Garcia looks to raise cybersecurity's profile

Greg Garcia, the Homeland Security Department's new assistant secretary for cybersecurity and telecommunications, faces a big task: raising awareness of IT security's importance from a post that had essentially been left vacant for two years.

Garcia, vice president for information security programs at the Information Technology Association of America trade group in Arlington, Va., was appointed by DHS secretary Michael Chertoff to the new job last week and will be the first cybersecurity chief to serve at the assistant secretary level.

Amit Yoran was appointed director of the DHS National Cyber Security Division'much lower in the giant department's organization'in September 2003 after months of complaints from security professionals that the administration was not giving enough attention to cybersecurity. The presidential adviser's position had been eliminated in the White House, and DHS had no one who was focused on the job of securing information systems. Yoran left the job a year later.

Yoran and other appointees'including Howard Schmidt and Richard Clarke, who had served as White House advisers before the job was moved to DHS'had lamented the lack of visibility on cybersecurity. Industry groups have lobbied since the formation of DHS in early 2003 for the role to exist at the assistant secretary level.

'I think they picked the right guy ...' said Joe Tasker, senior vice president of government affairs at ITAA. 'This is his forte, translating real, hard-core technology into policy.'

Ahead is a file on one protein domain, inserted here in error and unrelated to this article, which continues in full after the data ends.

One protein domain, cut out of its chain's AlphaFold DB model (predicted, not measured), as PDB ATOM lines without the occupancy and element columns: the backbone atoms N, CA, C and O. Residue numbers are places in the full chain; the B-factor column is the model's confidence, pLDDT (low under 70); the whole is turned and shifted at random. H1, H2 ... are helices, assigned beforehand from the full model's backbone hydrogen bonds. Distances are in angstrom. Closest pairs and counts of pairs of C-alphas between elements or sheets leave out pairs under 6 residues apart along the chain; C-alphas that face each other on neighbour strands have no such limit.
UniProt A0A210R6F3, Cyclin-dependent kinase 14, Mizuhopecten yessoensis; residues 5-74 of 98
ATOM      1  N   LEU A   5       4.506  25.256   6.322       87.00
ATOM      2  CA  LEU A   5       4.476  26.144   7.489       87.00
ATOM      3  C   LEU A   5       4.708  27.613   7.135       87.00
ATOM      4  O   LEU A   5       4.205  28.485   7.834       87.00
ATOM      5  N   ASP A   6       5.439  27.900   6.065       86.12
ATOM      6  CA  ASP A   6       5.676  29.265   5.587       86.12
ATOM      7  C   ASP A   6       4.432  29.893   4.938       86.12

IT industry representatives appear to be satisfied with Garcia's selection as well.

'Greg is a solid pick for the position. He knows information security issues and has good connections in the private sector. He is also earnest and focused,' said Paul Kurtz, executive director of the Cyber Security Industry Alliance. 'This combination, with consistent senior support within DHS, will enable DHS to move forward on critical information security issues.'

Robert Holleyman, president and chief executive officer of the Business Software Alliance, another industry trade group, agreed.

'Greg brings a wealth of knowledge to the government's cybersecurity program ... and the know-how to get things accomplished in Washington,' Holleyman said.

Garcia has been with ITAA since 2003. Before that, he served on the majority staff of the House Science Committee, where he was the panel's liaison to the private sector.

Garcia played an active role under the leadership of committee chairman Rep. Sherwood Boehlert (R-N.Y.) in drafting and shepherding to passage the Cyber Security R&D Act of 2002.


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